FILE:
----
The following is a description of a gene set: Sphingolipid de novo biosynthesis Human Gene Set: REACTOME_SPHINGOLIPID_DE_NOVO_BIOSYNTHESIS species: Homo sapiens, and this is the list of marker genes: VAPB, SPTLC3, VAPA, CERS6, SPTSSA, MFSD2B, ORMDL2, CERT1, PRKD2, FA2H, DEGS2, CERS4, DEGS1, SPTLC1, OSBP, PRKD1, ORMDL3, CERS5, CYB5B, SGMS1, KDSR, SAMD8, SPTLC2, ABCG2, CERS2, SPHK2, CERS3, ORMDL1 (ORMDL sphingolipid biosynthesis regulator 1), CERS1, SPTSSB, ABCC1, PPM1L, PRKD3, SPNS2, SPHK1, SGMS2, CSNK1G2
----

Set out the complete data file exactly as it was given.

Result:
The following is a description of a gene set: Sphingolipid de novo biosynthesis Human Gene Set: REACTOME_SPHINGOLIPID_DE_NOVO_BIOSYNTHESIS species: Homo sapiens, and this is the list of marker genes: VAPB, SPTLC3, VAPA, CERS6, SPTSSA, MFSD2B, ORMDL2, CERT1, PRKD2, FA2H, DEGS2, CERS4, DEGS1, SPTLC1, OSBP, PRKD1, ORMDL3, CERS5, CYB5B, SGMS1, KDSR, SAMD8, SPTLC2, ABCG2, CERS2, SPHK2, CERS3, ORMDL1 (ORMDL sphingolipid biosynthesis regulator 1), CERS1, SPTSSB, ABCC1, PPM1L, PRKD3, SPNS2, SPHK1, SGMS2, CSNK1G2